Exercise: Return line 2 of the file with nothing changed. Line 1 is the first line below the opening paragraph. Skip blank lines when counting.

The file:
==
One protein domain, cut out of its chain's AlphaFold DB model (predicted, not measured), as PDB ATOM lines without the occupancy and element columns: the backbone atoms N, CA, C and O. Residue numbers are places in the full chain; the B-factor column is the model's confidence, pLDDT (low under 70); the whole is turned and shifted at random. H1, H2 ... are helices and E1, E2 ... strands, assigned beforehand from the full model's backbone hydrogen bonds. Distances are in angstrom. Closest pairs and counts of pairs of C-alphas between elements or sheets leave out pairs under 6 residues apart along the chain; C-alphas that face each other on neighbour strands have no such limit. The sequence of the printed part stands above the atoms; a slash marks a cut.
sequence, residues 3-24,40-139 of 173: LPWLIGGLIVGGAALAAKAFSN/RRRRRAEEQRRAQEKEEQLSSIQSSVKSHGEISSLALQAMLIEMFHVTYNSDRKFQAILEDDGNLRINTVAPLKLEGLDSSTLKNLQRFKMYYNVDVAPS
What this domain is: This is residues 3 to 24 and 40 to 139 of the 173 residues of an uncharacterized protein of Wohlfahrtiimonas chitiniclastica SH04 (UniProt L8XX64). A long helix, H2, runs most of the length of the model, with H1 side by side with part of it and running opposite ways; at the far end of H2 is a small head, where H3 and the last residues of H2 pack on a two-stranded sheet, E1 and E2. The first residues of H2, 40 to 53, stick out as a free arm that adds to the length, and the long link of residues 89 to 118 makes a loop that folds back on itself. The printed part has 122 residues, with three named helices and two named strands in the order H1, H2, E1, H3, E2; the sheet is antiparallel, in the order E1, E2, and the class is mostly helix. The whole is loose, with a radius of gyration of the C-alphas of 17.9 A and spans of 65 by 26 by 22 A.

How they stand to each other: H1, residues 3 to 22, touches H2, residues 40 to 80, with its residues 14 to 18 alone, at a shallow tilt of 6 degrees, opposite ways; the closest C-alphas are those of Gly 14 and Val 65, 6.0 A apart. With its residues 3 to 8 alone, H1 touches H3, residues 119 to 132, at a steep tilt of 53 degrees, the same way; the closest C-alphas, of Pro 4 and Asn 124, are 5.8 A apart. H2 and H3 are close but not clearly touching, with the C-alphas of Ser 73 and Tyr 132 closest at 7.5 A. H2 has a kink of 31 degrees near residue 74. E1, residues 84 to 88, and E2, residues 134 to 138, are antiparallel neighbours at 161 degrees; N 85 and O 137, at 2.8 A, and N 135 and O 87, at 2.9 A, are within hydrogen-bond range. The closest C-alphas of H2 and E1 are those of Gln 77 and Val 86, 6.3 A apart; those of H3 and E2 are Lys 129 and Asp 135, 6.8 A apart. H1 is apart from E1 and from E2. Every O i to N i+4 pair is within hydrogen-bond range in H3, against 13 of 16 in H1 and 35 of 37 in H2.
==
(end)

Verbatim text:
What this domain is: This is residues 3 to 24 and 40 to 139 of the 173 residues of an uncharacterized protein of Wohlfahrtiimonas chitiniclastica SH04 (UniProt L8XX64). A long helix, H2, runs most of the length of the model, with H1 side by side with part of it and running opposite ways; at the far end of H2 is a small head, where H3 and the last residues of H2 pack on a two-stranded sheet, E1 and E2. The first residues of H2, 40 to 53, stick out as a free arm that adds to the length, and the long link of residues 89 to 118 makes a loop that folds back on itself. The printed part has 122 residues, with three named helices and two named strands in the order H1, H2, E1, H3, E2; the sheet is antiparallel, in the order E1, E2, and the class is mostly helix. The whole is loose, with a radius of gyration of the C-alphas of 17.9 A and spans of 65 by 26 by 22 A.